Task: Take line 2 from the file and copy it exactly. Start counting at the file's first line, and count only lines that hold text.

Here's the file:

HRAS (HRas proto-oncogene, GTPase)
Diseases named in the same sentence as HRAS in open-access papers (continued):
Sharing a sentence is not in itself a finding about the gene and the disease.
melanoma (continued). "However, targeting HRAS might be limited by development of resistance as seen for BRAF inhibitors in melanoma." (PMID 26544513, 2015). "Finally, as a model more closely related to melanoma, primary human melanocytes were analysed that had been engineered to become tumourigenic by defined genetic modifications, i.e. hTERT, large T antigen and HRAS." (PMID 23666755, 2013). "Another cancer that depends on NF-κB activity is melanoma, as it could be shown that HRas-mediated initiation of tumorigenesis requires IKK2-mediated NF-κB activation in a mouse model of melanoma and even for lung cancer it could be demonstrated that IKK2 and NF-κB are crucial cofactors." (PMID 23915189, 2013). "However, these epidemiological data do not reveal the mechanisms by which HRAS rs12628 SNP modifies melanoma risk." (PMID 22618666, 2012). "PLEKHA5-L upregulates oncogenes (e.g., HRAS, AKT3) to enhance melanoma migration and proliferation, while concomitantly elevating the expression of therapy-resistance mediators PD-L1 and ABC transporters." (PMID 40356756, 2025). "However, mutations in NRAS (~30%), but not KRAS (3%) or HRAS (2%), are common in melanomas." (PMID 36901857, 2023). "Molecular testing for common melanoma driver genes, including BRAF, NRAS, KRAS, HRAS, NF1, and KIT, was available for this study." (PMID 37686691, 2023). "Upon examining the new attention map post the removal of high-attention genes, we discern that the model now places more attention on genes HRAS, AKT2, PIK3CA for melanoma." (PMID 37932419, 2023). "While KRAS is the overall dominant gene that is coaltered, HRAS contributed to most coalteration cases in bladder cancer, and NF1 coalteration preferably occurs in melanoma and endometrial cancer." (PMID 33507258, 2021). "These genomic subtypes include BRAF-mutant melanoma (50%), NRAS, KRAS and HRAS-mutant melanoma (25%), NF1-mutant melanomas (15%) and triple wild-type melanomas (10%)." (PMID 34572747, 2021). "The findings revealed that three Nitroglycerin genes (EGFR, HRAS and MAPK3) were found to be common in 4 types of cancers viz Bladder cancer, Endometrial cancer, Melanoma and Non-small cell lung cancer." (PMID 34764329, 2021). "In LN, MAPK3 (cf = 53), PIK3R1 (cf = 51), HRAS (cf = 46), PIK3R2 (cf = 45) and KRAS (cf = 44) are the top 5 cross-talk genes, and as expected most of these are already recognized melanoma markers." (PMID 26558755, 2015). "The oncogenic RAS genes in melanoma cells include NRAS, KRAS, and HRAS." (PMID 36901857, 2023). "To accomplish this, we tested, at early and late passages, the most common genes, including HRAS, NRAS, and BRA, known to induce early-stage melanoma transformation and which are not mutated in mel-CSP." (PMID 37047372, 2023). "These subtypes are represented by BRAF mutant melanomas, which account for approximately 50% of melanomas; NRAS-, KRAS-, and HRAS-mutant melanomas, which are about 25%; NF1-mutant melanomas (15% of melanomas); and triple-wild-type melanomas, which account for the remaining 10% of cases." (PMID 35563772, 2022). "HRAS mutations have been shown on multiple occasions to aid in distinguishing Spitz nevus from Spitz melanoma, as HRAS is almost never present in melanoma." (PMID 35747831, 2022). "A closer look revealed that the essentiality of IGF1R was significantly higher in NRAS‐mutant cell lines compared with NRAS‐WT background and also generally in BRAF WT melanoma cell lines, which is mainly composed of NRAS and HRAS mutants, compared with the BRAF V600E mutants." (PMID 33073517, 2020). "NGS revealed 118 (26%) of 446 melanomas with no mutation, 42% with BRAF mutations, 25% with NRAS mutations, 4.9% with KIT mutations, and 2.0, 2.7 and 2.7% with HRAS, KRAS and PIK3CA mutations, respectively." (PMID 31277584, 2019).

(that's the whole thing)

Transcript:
Diseases named in the same sentence as HRAS in open-access papers (continued):